Building the Engine: The Origins of Detroit Community Development

There have been numerous efforts over the years to create a centralized framework for measuring neighborhood health and sustainability in Detroit. One of the most important strides towards establishing this neighborhood vitality framework has come from an initiative called Building the Engine of Community Development in Detroit. This is an ongoing project and a culmination of the collaborative efforts of many organizations and community advocates across Detroit.

The Start of Building the Engine

Creating a centralized effort for improving neighborhood vitality in Detroit is a continuous process that has been years in the making. It started in 2008, when the Community Development Advocates of Detroit (CDAD) identified the need for retooling the community development industry in Detroit.  

In 2016, CDAD partnered with Lawrence Technological University and the Michigan Nonprofit Association (MNA) to launch Building the Engine of Community Development in Detroit (BECDD) to create one central community development system for Detroit, with a goal of creating an actionable plan for strong, thriving neighborhoods across the entire city. The first two years of BECDD were dedicated to researching and developing a strategy for neighborhood success, with the collaboration of 98 diverse stakeholders. 

This process started with first identifying why past centralized community development efforts were not working for Detroit neighborhoods. This was done through a series of candid meetings throughout 2016 about the unique community challenges faced in Detroit neighborhoods, and resulted in establishing the fundamental elements that were needed to ensure successful community development work.

Next, BECDD collaborated with stakeholders and also listened to neighborhood residents—in a traveling discussion series known as “Real Change, Real Talk” that took place in each Detroit Council District—to refine a strategy that would address specific, everyday problems faced by real people. Additional research and analysis on the first year’s findings was conducted by three teams, focused on Research, Data and Evaluation; Capacity Building and Certification; and Career and Education Pathways. 

In 2018, the process of creating a centralized structure began. This included creating several task forces focused on different facets of neighborhood vitality that were responsible for specific deliverables, and continuing the Real Change, Real Talk discussions throughout Detroit in order to continue to listen to and address concerns from everyday people. 

Today, there are over 200 stakeholder organizations engaged in testing and refining the strategies that were developed, using the data collected to take meaningful action to benefit the Detroit community.

Stakeholders: Community Voices

Something that gives BECDD an advantage as a centralized community development collaboration is the number of organizations and sectors that comprise its many stakeholders. From its very beginnings, a key part of the strategy was to combine the wisdom and experience of a multitude of organizations across different sectors, in a way that helps us to understand Detroit neighborhoods on their own terms. 

BECDD employs two full-time staff members, and a steering committee made up of 15 organizations and individuals—6 CDOs, 5 intermediaries, 2 funders, 1 city government official, and 1 university—oversees the various  facets of the organization. Additionally, there are more than 200 stakeholder organizations driving neighborhood vitality initiatives forward.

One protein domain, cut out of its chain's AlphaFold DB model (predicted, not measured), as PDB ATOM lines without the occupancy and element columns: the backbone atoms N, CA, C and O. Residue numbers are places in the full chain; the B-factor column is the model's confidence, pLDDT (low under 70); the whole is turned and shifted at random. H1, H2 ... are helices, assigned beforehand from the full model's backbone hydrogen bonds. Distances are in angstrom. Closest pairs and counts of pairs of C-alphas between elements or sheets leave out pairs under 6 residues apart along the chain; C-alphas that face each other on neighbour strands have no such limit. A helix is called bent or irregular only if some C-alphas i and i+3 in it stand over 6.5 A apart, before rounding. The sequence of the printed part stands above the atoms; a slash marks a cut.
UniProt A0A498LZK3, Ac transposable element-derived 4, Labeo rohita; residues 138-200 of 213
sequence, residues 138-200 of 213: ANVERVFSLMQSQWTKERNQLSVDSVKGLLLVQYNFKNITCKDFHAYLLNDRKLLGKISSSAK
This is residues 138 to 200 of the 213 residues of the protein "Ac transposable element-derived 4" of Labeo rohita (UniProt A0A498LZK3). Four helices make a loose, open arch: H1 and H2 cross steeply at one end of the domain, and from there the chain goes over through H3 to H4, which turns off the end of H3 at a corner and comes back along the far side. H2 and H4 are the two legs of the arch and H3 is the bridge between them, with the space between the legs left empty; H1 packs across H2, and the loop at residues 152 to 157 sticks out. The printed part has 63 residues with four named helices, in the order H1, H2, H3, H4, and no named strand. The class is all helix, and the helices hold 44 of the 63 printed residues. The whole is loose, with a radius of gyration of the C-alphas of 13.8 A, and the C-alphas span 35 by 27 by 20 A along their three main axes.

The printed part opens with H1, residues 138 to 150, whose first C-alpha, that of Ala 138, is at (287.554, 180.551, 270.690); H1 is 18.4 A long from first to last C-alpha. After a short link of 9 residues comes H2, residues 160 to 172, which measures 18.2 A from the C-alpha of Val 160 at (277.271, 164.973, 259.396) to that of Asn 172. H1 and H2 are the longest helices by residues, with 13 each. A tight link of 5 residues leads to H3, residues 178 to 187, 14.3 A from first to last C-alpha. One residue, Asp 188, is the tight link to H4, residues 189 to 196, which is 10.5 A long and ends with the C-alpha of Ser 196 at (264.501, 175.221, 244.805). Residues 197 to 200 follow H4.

Stakeholder organizations include ground-level Community Development Organizations (CDOs), Community Development Financial Institutions (CDFIs), City of Detroit employees, Land Bank employees, nonprofit foundations, universities and academic organizations, private businesses and corporations, and grassroots movements. At the end of each year since BECDD’s inception in 2016, all stakeholders gather at an annual summit in order to share their community development work and discuss key issues and how they can be addressed. 

Key stakeholders also make up various task forces and implementation teams, using their unique expertise and community ties to test and refine their respective community works. The 2019-2020 Task Force consists of 51 individuals and organizations, including representatives from Data Driven Detroit (D3), all working together to collect and evaluate data pertaining to neighborhood vitality. 

No One Size Fits All Approach

The most important part of community development is the community. That’s why a large part of BECDD’s strategy is combining neighborhood voices with existing data from previous community development efforts and success in Detroit and in other cities in the United States. 

This approach consists of thorough data research and collection. New primary and secondary data is being collected from community advocates and people. Additionally, existing data infrastructure is being leveraged and built upon for a comprehensive base of Detroit-centric information that can be used to study neighborhood vitality and drive meaningful change.

Using a combination of existing Detroit-based data and new information collected from members of the community allows BECDD’s partners to create and refine flexible solutions tailored to each of Detroit’s neighborhoods, and to the community as a whole.

Is there neighborhood data that you’re looking for? Contact AskD3 with your data requests or questions about turning information into action.